IRS House Seizure and Sale: It’s More likely than you think
Losing your house to the IRS may be your worst fear. The law does allow the IRS to seize and sell a home to pay a back tax debt. It is a difficult process for IRS, but IRS Revenue Officers are increasingly threatening to do just this.
More often than not, the threat by an IRS Revenue Officer to seize your house is a bluff. To sell a house, the IRS must make a referral to the Department of Justice. Unless you have heard from the Department of Justice, your house is not in the process of being sold. However IRS Revenue Officers are increasingly making this threat.
While IRS may make this threat, the IRS and Department of Justice sell few homes because there is no equity in them. If your house has equity in it, watch out! We are no longer dealing with a kinder, gentler IRS.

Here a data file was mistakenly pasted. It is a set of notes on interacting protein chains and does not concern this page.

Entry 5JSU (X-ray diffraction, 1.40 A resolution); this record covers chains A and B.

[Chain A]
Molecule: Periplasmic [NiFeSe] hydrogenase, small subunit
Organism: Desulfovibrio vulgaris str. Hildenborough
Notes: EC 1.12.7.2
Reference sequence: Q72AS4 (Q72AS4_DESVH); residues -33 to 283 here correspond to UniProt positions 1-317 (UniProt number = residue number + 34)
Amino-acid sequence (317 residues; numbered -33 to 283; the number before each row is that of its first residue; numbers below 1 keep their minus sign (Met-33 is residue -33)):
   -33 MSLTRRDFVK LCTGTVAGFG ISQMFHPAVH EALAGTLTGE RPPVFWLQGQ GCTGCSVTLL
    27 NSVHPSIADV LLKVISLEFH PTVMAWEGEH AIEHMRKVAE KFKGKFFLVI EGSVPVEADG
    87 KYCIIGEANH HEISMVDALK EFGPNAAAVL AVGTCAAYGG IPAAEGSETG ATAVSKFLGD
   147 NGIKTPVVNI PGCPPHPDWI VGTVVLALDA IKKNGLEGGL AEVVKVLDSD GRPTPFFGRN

To determine equity, IRS will usually use distraint or auction value. No one will pay fair market value for a house with a notice of federal tax lien on it. The auction value is usually 60 percent of fair market value. If that number does not exceed the underlying mortgage, the IRS will not ask the Justice Department to go to District Court to ask permission to seize.
Also as a rule, the IRS will only seize houses in large dollar tax cases and where taxpayers do not cooperate, comply or communicate. Retirement age and health considerations are also a factor. However the enforcement pendulum has swung and where they would not seize a house a few years ago, the IRS will do so now.
Taxpayers should know that the IRS does not take houses unannounced or by surprise. A court process must be exhausted first. If a taxpayer has a house with substantial equity and they owe the IRS large dollar amounts, the risk is regrettably real in the next year or two that the IRS will seize a house where they would not have done so a few years ago.